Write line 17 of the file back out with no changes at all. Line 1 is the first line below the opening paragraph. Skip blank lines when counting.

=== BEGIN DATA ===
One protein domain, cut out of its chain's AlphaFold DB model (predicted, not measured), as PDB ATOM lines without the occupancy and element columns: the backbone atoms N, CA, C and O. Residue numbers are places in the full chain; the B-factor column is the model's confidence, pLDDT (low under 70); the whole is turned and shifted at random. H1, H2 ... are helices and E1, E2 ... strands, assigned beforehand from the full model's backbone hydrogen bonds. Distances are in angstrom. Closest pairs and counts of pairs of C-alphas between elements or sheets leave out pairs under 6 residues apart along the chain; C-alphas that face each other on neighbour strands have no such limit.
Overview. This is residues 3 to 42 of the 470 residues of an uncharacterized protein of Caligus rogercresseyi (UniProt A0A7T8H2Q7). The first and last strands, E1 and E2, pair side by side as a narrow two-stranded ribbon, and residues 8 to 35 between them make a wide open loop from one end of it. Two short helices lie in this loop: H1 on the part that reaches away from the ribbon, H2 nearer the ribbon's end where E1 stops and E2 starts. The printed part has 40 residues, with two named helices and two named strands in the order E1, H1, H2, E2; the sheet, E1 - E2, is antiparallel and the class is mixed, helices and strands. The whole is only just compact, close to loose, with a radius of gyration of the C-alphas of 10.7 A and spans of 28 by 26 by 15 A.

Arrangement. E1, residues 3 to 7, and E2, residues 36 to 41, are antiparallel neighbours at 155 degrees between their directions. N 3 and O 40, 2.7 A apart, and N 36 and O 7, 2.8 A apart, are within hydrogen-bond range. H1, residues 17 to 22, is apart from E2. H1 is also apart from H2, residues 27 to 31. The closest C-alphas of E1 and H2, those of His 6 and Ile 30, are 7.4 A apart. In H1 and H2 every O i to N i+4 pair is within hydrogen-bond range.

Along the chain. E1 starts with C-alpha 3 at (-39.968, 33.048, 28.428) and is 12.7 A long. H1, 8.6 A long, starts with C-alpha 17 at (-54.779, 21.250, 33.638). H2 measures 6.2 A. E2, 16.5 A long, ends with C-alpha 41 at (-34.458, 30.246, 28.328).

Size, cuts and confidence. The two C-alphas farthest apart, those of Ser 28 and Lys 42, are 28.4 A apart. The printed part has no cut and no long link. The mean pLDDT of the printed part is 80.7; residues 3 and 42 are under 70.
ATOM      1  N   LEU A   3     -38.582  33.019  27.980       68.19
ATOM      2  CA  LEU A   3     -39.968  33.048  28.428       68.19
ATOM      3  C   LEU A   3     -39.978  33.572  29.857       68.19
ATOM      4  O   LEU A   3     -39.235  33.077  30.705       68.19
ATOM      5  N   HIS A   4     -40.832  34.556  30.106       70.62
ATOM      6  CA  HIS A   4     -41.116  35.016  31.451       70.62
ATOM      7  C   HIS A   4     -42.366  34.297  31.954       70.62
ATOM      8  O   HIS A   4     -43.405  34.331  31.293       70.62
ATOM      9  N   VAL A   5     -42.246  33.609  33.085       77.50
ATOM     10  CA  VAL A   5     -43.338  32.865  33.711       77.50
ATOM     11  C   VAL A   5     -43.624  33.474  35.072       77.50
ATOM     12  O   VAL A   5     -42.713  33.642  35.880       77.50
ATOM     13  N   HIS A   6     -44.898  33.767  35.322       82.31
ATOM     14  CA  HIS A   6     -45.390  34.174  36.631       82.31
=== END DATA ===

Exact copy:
ATOM     13  N   HIS A   6     -44.898  33.767  35.322       82.31